The third chapter of the Gospel of John opens with a long conversation between Jesus and Nicodemus, a Pharisee and prominent leader of the Jews, who came to him in the middle of the night, presumably because he wanted to keep his visit secret. The dialogue opens with these words of Nicodemus, “Rabbi, we know that you are a teacher who has come from God; for no one can do these signs that you are doing unless God is with him." From there, Jesus the teacher leads the dialogue.

Today’s gospel takes up the dialogue at John 3: 13-17.

The one person who creates a bridge between heaven and earth is Jesus, who was in heaven but left his place at the right hand of the Father to take human form and human flesh , becoming at that moment both Son of God and Son of Mary. After his death and resurrection, Jesus returned to Heaven, where he sits at the right hand of the Father. Now, he lives in our hearts by the power of the Holy Spirit.

Jesus then makes a reference to an incident in the Old Testament (Numbers 21:8-9). The people of Israel were wandering in the desert and they complained against God, who sent a plague of serpents to punish them for the bad attitude. The snakes bit and killed many people. Then God told Moses to fashion a serpent of bronze, and to place it at the top of a pole. Whenever people who had been bitten looked up at the bronze serpent, they would be healed.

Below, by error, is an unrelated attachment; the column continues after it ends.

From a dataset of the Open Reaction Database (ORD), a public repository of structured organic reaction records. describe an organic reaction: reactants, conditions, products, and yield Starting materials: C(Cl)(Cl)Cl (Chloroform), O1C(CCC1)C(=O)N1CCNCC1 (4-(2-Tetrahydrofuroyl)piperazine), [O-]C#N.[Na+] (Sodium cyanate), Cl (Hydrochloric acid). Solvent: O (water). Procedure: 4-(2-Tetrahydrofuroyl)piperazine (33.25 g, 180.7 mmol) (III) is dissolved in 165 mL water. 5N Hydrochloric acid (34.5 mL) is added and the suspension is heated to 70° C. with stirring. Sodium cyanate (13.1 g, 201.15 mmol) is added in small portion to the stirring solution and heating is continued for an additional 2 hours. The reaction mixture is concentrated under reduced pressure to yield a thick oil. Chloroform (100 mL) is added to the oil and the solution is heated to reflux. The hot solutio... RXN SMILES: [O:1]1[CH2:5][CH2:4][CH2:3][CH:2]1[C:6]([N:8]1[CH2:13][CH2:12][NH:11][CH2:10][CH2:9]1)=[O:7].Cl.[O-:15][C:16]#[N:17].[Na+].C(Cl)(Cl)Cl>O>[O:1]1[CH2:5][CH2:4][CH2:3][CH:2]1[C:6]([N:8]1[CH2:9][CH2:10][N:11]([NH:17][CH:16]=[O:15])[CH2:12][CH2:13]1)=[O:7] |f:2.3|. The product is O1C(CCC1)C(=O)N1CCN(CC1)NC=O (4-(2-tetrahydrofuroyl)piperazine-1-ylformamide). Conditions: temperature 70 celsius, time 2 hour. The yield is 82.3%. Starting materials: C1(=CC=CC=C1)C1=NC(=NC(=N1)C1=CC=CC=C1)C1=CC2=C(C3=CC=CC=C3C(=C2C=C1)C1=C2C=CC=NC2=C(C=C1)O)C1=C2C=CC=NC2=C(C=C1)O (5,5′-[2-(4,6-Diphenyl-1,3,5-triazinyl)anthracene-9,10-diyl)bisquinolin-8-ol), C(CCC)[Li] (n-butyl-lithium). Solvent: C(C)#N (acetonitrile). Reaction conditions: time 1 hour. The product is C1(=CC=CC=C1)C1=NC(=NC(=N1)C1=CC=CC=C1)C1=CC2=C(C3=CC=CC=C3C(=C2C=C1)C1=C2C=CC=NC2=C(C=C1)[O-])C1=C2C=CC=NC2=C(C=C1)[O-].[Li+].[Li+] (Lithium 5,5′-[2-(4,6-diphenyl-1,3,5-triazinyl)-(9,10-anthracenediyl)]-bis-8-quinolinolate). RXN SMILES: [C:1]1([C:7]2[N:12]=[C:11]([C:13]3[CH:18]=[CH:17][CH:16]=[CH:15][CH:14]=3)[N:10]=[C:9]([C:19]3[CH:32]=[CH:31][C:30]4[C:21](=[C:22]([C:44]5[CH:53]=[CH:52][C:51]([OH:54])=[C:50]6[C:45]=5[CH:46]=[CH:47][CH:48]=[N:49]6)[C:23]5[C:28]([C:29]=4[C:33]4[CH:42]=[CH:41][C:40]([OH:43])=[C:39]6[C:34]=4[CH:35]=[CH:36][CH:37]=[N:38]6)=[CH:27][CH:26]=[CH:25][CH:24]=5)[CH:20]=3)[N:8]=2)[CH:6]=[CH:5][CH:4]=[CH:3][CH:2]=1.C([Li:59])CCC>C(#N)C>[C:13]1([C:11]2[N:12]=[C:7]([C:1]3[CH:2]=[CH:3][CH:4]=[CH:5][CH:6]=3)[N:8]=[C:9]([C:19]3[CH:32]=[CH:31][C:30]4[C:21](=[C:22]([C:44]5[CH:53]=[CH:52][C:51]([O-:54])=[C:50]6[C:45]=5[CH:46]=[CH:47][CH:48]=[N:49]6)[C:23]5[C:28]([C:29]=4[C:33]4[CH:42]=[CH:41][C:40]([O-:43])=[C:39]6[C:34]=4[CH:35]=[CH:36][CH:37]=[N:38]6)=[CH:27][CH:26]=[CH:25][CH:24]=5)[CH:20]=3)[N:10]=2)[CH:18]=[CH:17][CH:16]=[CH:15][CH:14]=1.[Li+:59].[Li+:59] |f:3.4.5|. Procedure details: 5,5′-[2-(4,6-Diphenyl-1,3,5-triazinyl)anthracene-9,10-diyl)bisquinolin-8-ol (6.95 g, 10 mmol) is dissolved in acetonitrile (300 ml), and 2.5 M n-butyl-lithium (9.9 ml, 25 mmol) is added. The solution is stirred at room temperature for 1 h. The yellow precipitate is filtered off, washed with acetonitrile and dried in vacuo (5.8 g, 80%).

Sin affects us in much the same way as the bite of a venomous snake. But God has provided a way to save us from sin and spiritual death. Jesus said that he would be lifted up like the bronze serpent. He was referring, of course, to his crucifixion and death on the cross. For the Israelites the way to be healed of the snake bite was to look up at the bronze serpent. The only way we can be freed from the burden of our sins is to look up at Jesus on the cross, and allow our sorrow for giving in to the urgings of our human nature to lead us, by his grace, to repentance, and from repentance to forgiveness. The sacrifice of Jesus on the cross is effective to take away the sins of every sinner, no matter how dreadful. But there is one exception to the axiom, “Nothing is impossible for God”. It is impossible for Jesus to forgive the sins of someone who does not want to be forgiven and does not express contrition for sin. The Creator gave us the gift of free will. We can disobey God’s will, even knowing the consequences. He will never cease to give us grace to move us toward repentance, but he will not heal us of our wounds unless we seek mercy and forgiveness. We must look up at the Savior on the cross.

John 3:16-17 may well be the best known couplet of verses in the Bible. It expresses in just a few words the reason God sent his Son to die on our behalf. Many a preacher and teacher has written great sermons and lectures, and many a composer wonderful musical settings, but today, let us close simply with the words of the gospel in its most familiar form:

God so loved the world that he gave his only begotten Son,
that whosoever believeth in him should not perish, but have everlasting life.

For God sent not his Son into the world to condemn the world;
but that the world through him might be saved.